The State of Michigan archaeologist says there does not appear to be a vessel buried where underwater explorers had hoped to uncover a 17th century shipwreck this week in northern Lake Michigan.
Explorers have been looking for the wreck of the Griffin off the coast of the Upper Peninsula’s Garden Peninsula.
State Archaeologist Dean Anderson says two things originally drew explorers to the site: acoustical surveys of what appeared to be a ship buried in mud, and a beam of wood sticking up into the water.
Many had hoped the beam would be attached to a ship, but it was not. Divers dug down into bedrock at the site without finding a vessel.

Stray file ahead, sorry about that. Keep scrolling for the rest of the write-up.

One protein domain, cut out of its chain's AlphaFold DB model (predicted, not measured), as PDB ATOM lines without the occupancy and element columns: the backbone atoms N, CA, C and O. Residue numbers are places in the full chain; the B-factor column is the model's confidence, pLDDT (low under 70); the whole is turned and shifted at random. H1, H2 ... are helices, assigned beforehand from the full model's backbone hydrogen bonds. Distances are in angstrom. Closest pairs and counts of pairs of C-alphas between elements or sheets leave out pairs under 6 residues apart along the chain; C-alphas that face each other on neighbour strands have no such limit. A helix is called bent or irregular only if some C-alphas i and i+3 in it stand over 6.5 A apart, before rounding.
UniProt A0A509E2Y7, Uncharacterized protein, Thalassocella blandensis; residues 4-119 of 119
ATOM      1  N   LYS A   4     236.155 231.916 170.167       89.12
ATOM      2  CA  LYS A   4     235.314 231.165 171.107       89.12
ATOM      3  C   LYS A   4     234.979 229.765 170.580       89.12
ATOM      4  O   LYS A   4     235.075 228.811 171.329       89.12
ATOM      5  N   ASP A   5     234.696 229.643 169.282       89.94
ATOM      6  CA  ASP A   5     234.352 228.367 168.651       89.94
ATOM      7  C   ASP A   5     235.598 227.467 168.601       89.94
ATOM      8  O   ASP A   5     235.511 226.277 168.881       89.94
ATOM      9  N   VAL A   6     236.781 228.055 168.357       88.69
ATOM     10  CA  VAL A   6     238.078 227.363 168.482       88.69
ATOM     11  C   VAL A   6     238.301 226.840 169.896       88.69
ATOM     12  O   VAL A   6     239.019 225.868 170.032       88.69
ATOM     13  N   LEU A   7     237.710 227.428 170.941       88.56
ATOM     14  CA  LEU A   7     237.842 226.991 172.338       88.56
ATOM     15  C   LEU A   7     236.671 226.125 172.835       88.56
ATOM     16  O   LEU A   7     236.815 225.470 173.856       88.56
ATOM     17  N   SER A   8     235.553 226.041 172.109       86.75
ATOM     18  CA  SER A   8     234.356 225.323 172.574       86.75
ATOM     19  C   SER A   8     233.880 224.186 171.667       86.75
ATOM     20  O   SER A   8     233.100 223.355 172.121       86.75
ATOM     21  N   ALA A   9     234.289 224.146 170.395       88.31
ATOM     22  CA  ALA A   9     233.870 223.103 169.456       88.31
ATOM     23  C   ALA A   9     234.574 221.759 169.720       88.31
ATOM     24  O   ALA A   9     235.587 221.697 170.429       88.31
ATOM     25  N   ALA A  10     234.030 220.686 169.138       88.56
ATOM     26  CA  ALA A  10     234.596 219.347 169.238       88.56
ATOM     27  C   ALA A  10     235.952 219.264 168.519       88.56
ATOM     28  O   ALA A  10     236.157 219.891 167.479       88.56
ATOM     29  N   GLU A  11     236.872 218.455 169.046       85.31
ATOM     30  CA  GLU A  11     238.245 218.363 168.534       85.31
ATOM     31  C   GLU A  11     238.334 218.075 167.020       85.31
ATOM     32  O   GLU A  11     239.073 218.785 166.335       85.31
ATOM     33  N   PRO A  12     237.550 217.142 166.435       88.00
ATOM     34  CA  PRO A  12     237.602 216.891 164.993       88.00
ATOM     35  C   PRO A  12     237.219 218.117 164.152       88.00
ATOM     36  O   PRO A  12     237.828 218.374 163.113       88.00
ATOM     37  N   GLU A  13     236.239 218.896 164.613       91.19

“On balance for me, just based on that work, I would say I’m certainly not convinced that there’s a wreck there and I’m not convinced that the piece of the wood is part of a wreck,” Anderson says.
He says no one has said conclusively that the beam is part of any shipwreck, the Griffin or otherwise.
But some say there’s reason to believe the wood might be from an old wreck. At the site earlier this week, the lead archaeologist for France said he believes the wood to be centuries old. He said its features are consistent with a bowsprit that would have been connected to a hull.